Pink Girl's Dress Code

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4

"No one knows what you have been through or what your pretty little eyes have seen, but I can reassure you ~ whatever you have conquered, it shines through your mind.” ― Nikki Rowe

I had been a Pink Girl for a month and I was happier than I could remember being in my life. I looked like myself in the mirror now, instead of a member of the male species. I found my own style that matched my personality. With a lot of help from the girls, I had found my femininity. after being raised as a boy for fifteen years, I was a little rough around the edges. Lace and leather became my signature look.

I sat in my room quietly reading the official rule book for a Pink Girl. It was called the Pink Girl’s Dress Code and it was just a small, handwritten notebook. It had everything I needed to rise to the height of my femininity. Most of the rules were basic. Other’s were more complex. It was, in all, just a list of rules and guidelines. As I finished the first half of the list, my phone rang. I smiled when I saw Mary Ann’s name. She had decided that we should all go to the mall on the other side of town and treat Daisy to a gift from her favorite store since she had just gotten over a bad flu. We all showed up at Mary Ann’s house in unintentionally coordinated outfits. We were all wearing the same color yellow but in different ways. The accident made Daisy laugh.

We took Mary Ann’s car to the mall and found an empty spot that was so close to the door, I had to double check to make sure that it wasn’t a handicap spot. The first spot we took Daisy was See’s Candy and bought her some chocolate. Then it was off to the nail salon for a pedicure. I sat next to Daisy and fought back giggles as the women worked on my feet. I had never had a pedicure and my feet were very ticklish. Daisy was clearly getting a kick out of my attempt to remain still.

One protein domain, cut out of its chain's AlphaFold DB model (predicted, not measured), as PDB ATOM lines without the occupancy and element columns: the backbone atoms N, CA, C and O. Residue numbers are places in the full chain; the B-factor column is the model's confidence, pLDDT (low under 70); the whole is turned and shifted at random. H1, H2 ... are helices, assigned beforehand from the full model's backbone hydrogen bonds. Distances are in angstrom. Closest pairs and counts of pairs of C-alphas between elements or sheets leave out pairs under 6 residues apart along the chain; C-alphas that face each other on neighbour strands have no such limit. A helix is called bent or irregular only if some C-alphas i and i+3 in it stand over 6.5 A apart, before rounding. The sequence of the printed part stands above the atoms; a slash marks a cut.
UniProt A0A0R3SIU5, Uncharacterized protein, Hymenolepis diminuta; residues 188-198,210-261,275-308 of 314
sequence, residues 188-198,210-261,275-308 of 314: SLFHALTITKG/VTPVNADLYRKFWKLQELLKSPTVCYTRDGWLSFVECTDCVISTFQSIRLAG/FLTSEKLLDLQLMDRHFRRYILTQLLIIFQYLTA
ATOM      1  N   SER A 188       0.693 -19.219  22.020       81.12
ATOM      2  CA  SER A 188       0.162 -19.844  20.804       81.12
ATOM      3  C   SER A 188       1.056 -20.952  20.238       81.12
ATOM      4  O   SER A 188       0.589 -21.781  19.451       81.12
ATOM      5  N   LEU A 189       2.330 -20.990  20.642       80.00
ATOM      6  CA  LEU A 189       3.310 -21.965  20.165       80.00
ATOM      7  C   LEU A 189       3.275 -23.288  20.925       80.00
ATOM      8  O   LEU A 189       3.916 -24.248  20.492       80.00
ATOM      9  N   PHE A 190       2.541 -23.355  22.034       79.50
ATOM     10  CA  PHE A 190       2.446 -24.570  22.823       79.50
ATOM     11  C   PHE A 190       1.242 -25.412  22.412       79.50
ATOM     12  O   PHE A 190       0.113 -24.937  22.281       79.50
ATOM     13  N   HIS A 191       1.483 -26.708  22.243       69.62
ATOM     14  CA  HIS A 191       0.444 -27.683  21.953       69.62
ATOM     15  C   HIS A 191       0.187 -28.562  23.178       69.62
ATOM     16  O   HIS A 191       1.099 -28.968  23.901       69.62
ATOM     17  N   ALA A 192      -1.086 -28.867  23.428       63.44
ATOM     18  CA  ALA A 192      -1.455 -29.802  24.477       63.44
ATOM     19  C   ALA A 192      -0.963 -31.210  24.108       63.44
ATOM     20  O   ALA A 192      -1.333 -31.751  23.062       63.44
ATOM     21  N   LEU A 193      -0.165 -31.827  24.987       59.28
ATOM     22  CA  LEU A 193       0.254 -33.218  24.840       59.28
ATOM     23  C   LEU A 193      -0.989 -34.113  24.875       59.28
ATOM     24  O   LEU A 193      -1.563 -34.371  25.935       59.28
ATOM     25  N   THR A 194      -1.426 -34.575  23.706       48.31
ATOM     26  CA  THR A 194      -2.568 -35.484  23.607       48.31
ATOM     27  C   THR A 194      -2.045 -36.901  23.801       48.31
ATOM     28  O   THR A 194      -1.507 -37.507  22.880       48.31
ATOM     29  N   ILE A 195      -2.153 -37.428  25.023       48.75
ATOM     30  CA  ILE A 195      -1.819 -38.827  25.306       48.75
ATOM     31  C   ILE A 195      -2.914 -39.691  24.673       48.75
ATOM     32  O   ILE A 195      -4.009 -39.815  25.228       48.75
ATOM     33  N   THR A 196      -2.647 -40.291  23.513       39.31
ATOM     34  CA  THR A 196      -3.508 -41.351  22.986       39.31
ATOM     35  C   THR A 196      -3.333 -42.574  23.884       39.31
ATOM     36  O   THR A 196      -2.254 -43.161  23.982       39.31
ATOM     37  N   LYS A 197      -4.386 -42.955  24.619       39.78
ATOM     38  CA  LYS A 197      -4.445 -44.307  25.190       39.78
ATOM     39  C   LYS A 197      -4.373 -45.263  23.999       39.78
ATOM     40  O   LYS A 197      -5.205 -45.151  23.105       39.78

“It’s worth it in the end,” said Daisy.

“Is there a way to avoid being tickled?” I asked through slightly gritted teeth.

“Well, you could do it at home,” said Daisy. “We usually do our feet once a month but we get them professionally done once a year just before spring. This is an extra treat.”

“It’s a lot of work, being a girl,” I observed.

“It can be,” said Daisy. “I think it’s worth it. It’s a good feeling, knowing you look your absolute best.”

“I do like being a girl more than a boy,” I said.

When we were done, they paid the bill and headed off to the formal dress store. I was just happy my feet were not being tickled anymore, but they did feel much softer. I liked it.

“Why are we going in here?” I asked. No one told me about a special occasion and felt temporarily left out.

“No girl is too old to play dress up,” said Mary Ann, making me feel both relieved and excited because I was never allowed to dress up and I’d always dreamed of wearing a beautiful dress like the one Belle wore in Beauty and the Beast.

“Still acting like a child, Mary Ann?” a snide voice said from behind.

All five of us turned to see another group of five girls dressed in what looked like expensive fashion trends. Each of them wore luxurious diamond necklaces around their necks. I noticed immediately the lack of individuality. They were all blonde and blue eyed and dressed in a similar style. For a second, I thought my eyes stopped working and I had to do a double take.

“Still controlling the way your mascots look, huh, Patricia?” asked Mary Ann.